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Clinical Efficacy of Scalene Injection for Thoracic Outlet Syndrome
Samuel Baek, MD, MS1, Myung Ho Shin, MD2, Tae Min Kim, MD, MS3, Seoung Joon Lee, MD, PhD4, Dongkeun Jun, MD, MS5, Sung Jin An, MD6, Geum-Ho Lee, MD1, Seok Kim, MD1, Suk-Hyun Hwang, MD, MS1 and Young-Ho Kwon, MD, PhD7, (1)Seoul Red Cross Hospital, Seoul, Korea, Republic of (South), (2)CM Hospital, Seoul, Korea, Republic of (South), (3)Yonseigunwoo Hospital, Seoul, Korea, Republic of (South), (4)Konkuk University, School of Medicine, Seoul, Korea, Republic of (South), (5)Konkuk University Medical Center, Seoul, Korea, Republic of (South), (6)Busan Bumin Hospital, Busan, Korea, Republic of (South), (7)Kosin University College of Medicine, Busan, Korea, Republic of (South)

Purpose: We introduce the novel treatment technique, scalene injection, and study its clinical efficacy for diagnosis, treatment and pain control for patients with thoracic outlet syndrome.
Methods: 266 patients who were treated with scalene injection between November 2001 and October 2018, were studied retrospectively. To evaluate the efficacy and sustainability of scalene injection, we checked the numerical rating scale (NRS) for pain relief and neck disability index (NDI) for functional improvements, prior and 12 weeks after the injection. The safety of injection was evaluated by examining side effects for at least 24 hours from the point of injection.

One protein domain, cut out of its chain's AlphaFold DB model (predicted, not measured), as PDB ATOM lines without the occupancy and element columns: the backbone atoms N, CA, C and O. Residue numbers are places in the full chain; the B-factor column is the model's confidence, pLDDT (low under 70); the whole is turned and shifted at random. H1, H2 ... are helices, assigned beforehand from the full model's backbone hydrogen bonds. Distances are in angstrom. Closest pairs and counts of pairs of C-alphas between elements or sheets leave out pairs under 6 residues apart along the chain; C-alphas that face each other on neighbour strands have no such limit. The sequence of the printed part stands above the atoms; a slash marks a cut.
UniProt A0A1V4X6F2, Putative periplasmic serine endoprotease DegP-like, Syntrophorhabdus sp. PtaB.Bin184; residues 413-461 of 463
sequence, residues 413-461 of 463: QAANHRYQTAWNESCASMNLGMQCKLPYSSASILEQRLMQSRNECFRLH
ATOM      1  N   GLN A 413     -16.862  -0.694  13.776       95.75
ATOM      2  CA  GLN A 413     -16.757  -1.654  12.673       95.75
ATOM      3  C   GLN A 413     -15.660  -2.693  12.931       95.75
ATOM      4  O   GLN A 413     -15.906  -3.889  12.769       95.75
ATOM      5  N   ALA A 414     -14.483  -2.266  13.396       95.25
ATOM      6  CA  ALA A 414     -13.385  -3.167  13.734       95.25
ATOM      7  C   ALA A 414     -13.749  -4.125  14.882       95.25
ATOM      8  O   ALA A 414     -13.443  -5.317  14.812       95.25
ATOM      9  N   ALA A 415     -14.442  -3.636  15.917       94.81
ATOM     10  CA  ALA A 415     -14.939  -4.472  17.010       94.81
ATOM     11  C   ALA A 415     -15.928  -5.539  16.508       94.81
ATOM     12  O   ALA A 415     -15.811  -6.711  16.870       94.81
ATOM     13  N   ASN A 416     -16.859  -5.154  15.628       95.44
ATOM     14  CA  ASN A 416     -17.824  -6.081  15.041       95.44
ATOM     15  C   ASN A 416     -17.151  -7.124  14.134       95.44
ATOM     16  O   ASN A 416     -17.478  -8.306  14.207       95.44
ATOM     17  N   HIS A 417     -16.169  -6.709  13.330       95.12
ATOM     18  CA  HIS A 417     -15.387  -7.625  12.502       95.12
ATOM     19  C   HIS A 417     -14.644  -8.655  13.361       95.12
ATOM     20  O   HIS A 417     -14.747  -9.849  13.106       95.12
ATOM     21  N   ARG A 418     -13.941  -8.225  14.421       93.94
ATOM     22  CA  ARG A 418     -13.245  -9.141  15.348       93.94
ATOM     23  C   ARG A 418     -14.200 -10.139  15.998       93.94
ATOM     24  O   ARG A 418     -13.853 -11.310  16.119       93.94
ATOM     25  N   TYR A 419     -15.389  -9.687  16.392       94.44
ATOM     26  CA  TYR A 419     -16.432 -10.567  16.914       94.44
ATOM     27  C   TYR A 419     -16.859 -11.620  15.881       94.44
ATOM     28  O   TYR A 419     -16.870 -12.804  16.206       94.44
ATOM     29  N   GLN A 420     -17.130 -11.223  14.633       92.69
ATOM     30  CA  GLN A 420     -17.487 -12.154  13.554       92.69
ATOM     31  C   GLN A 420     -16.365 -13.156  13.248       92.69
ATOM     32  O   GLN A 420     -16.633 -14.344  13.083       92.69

Results: NRS was improved from 7.12 to 3.05 and NDI was improved from 15.87 to 6.19 (p<0.05). There were 2 cases of convulsion immediately after the injection, and were treated with prompt oxygen supply and sedatives. Transient side effects included 2 cases of dyspnea and 1 case of nausea, and were resolved within 1 hour after the injection. All 5 cases showed symptoms of side effects on the day of injection and were resolved within a day. 242 patients (90.9%) experienced immediate improvements in pain and 161 patients experienced persistent effect of the pain relief for more than 12 weeks. However, 24 patients (9.0%) showed no improvement in pain and 20 patients (7.5%) experienced recurrence or worsening of pain.
Conclusion: For thoracic outlet syndrome, scalene injection is effective not only as a diagnostic tool but also as a therapeutic strategy. However, this study suggests that scalene injection must be done with monitoring of vital signs in an operating room for any possible complications and side effects.


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